6. In the financial sector, the most significant recent development has been an acceleration in the dollarization process, which has now reached its final stage. A survey by the Banking and Payments Authority (BPA) in March indicated that 90 percent of businesses nationwide are using the dollar as a means of payment, and that almost all major towns and districts are fully dollarized. This progress reflects the BPA's stepped up efforts for dollarization, including stricter enforcement, the rupiah exchange program, and the education campaign, all of which have been backed by a strong commitment at the political level. Nevertheless, development of the financial sector remains limited. Although commercial bank deposits continue to rise, the extension of bank credit is weak, reflecting the absence of adequate collateral and other risk factors. Access to banking services outside of Dili is still not available.
7. Recent fiscal developments indicate that revenue performance under this year's CFET budget is broadly on track, while expenditure has been running well below target. On the revenue side, direct taxes (income tax collection) are running slightly ahead of budget estimates, offset by a small shortfall in indirect taxes (border and service taxes). A continuing source of concern is a significant shortfall in power sector collections, which amounted to only 36 percent of pro-rata targets through March. On the expenditure side, spending has been running well below target due to a combination of factors, including: (i) a freeze on capital spending in anticipation of UNTAET asset transfers; (ii) a slow pace of recruitment of ETPA staff positions; and (iii) sluggish budget execution on goods and services. Taking these factors together, and assuming outstanding pledges of donor support are received by the end of the fiscal year, there would be a carryforward of up to $5 million.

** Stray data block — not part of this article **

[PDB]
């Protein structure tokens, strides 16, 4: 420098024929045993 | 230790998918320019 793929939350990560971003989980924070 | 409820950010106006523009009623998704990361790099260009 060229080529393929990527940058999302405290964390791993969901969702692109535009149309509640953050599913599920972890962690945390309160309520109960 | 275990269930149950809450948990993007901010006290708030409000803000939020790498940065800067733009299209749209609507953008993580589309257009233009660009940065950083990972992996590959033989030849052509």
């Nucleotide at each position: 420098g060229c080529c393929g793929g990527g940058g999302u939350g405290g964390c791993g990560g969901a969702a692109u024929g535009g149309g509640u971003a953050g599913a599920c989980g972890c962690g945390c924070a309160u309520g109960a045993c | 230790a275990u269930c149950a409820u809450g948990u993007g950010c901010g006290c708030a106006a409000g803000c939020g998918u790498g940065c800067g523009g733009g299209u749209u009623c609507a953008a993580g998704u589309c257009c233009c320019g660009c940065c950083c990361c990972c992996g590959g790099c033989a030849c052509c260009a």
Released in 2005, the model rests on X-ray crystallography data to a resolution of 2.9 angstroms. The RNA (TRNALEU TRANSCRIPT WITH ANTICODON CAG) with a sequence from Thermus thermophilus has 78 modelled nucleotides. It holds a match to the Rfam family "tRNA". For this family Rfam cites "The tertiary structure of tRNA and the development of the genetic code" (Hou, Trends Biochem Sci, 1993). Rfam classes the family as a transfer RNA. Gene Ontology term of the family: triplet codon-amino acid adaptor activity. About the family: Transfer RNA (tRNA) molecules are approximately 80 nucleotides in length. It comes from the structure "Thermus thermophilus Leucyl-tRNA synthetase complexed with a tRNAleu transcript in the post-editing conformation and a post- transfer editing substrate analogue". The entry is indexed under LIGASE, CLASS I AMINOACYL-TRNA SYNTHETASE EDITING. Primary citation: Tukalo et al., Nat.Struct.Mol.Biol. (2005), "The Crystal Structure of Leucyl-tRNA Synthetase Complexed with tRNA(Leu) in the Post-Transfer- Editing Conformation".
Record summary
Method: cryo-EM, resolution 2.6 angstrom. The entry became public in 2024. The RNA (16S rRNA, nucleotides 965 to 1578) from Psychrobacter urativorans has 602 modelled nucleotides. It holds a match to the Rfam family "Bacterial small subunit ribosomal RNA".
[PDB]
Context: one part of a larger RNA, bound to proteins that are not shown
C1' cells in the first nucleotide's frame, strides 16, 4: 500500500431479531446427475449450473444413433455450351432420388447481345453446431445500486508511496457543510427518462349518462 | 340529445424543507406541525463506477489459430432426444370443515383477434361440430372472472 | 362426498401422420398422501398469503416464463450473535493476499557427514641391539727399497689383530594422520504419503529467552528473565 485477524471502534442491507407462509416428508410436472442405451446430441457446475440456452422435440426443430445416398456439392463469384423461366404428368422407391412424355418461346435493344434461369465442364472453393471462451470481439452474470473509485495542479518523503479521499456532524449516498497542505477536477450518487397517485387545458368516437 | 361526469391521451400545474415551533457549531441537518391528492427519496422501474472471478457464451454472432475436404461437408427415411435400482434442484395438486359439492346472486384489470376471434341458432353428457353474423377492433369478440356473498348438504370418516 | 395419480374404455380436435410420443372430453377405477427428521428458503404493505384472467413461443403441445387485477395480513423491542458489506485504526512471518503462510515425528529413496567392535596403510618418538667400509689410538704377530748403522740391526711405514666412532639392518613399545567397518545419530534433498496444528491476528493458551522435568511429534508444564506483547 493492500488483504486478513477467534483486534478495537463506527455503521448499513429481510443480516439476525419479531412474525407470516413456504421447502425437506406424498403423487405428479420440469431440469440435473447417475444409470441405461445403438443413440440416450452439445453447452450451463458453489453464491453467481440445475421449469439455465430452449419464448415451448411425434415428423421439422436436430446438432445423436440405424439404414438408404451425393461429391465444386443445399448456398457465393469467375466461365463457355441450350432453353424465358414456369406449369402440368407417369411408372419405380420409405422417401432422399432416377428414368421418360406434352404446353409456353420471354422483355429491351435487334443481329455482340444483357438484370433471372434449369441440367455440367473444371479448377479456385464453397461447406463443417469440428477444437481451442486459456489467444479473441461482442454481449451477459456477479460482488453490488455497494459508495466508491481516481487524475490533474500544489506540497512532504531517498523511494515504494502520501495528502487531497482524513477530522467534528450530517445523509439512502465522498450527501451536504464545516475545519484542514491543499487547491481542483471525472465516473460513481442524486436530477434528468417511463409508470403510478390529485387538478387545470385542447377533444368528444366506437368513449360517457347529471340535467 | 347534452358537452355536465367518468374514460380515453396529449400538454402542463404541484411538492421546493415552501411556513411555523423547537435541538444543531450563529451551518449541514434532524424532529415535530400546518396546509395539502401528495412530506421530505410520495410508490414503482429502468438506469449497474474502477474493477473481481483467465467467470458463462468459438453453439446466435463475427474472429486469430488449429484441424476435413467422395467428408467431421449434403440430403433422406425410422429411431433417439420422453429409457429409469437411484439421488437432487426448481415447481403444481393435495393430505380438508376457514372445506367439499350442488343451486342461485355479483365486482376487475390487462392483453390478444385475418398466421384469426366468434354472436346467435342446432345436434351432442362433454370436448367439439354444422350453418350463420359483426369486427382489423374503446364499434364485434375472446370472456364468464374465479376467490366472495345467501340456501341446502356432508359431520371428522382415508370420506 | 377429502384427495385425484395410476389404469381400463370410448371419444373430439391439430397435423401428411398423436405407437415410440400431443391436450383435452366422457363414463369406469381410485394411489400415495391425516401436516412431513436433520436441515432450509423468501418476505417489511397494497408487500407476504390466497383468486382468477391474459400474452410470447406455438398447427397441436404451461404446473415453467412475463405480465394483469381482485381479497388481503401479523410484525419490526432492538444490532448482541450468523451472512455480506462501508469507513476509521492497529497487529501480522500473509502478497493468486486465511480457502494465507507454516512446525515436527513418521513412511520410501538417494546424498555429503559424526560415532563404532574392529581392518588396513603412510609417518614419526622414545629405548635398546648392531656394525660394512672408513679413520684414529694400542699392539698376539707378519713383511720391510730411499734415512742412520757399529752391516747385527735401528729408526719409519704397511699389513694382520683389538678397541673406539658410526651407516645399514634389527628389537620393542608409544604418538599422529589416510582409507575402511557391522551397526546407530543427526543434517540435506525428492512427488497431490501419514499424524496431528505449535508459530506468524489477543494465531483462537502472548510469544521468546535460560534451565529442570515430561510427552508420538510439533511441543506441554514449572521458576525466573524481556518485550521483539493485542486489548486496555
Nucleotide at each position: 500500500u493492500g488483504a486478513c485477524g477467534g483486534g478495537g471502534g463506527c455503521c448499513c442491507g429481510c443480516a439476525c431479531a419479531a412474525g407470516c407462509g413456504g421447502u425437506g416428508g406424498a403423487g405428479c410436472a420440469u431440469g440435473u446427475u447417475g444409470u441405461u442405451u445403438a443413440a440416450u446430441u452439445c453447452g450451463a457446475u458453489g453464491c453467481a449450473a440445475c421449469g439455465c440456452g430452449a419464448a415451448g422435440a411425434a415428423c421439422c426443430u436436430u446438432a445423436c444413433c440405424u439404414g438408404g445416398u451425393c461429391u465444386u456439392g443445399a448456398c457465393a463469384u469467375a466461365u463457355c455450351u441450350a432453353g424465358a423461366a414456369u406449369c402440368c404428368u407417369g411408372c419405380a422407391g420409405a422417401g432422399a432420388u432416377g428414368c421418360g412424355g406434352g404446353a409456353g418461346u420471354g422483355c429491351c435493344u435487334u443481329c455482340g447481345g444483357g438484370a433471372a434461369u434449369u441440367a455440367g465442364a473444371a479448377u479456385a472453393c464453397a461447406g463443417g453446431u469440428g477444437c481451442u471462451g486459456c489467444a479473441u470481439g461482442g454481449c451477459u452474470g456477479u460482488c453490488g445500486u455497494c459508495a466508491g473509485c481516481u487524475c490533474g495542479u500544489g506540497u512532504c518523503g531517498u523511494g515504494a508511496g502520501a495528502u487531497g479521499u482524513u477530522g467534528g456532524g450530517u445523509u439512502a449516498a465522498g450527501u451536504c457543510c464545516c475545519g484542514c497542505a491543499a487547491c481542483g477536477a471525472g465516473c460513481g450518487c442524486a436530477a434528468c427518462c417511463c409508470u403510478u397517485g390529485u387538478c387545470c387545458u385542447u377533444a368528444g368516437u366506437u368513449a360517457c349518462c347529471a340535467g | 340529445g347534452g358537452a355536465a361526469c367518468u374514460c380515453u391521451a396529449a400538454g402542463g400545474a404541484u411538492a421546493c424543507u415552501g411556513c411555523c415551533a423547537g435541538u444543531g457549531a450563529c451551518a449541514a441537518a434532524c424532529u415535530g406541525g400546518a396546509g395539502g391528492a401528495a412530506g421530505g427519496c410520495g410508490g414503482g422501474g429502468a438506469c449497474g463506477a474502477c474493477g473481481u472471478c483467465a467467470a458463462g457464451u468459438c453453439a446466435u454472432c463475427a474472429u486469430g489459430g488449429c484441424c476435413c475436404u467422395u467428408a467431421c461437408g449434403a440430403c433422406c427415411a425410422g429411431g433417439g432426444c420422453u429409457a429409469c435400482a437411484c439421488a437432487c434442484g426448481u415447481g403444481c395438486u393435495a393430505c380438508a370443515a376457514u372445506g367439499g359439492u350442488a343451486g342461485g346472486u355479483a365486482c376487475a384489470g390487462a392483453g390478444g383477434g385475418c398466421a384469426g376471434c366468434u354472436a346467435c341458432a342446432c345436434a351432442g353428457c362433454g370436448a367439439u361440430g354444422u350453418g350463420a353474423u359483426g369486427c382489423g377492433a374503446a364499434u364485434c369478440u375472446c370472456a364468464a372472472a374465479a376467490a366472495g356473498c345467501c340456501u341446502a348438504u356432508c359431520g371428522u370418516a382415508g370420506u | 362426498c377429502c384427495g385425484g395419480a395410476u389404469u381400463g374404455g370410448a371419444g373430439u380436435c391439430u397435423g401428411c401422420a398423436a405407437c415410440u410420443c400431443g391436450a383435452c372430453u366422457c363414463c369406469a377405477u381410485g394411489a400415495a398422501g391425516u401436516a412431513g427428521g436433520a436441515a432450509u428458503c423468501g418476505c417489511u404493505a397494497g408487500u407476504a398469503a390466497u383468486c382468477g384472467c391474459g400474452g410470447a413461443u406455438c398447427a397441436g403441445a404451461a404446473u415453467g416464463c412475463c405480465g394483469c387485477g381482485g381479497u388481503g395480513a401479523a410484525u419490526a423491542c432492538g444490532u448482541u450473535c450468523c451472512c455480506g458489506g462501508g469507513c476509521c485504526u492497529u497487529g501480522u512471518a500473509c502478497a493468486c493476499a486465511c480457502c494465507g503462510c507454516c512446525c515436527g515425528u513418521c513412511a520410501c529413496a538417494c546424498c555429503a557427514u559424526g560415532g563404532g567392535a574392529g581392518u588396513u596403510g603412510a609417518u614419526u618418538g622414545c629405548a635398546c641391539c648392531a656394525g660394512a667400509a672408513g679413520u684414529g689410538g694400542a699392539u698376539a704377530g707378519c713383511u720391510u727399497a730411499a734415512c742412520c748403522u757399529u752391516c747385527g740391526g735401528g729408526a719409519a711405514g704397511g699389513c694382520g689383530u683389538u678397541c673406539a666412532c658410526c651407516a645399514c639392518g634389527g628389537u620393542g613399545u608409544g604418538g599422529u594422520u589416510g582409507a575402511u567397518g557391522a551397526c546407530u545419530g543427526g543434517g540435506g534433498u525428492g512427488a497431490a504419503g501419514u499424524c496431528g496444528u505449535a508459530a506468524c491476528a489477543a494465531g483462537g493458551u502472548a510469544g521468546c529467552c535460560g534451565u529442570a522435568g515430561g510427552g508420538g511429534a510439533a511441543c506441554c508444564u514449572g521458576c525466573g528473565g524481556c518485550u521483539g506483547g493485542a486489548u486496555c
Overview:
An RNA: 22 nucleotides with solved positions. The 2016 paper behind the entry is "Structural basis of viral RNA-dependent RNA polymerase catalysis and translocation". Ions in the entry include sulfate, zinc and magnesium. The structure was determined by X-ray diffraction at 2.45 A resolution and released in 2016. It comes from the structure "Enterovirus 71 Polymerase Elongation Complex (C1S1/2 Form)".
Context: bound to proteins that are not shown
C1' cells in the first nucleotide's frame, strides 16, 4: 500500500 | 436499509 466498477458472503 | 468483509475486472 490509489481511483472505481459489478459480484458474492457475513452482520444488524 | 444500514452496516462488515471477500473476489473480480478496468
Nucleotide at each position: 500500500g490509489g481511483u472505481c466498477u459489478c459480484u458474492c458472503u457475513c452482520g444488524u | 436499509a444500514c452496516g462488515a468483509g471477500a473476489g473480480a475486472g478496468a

Near-term Economic and Fiscal Outlook
8. Notwithstanding the progress in economic stabilization, the near-term outlook remains difficult. The wind-down of the international presence, albeit gradual, will soon have a dampening effect on activity. With the growth of the private sector being held back by a still unfavorable investment climate, overall output is likely to decline this year by ½ percent, and a further 2¼ percent in 2003. (These estimates are somewhat lower than our projections at Oslo; they are based on newly compiled GDP figures for 2000 and also incorporate the latest information on the evolution of public sector spending.) The projected decline is mainly driven by a contraction of public administration and related services, with other sectors, including agriculture, expected to grow more strongly.
9. With growth and employment prospects so heavily dependent on an expansion of the private sector, eliminating impediments to investment must remain a priority. It will also be important to maintain flexible labor market policies by allowing high wage rates, which remain well above those in neighboring countries, to adjust downward in response to changing labor market conditions. The attention these policies have received in the National Development Plan is encouraging.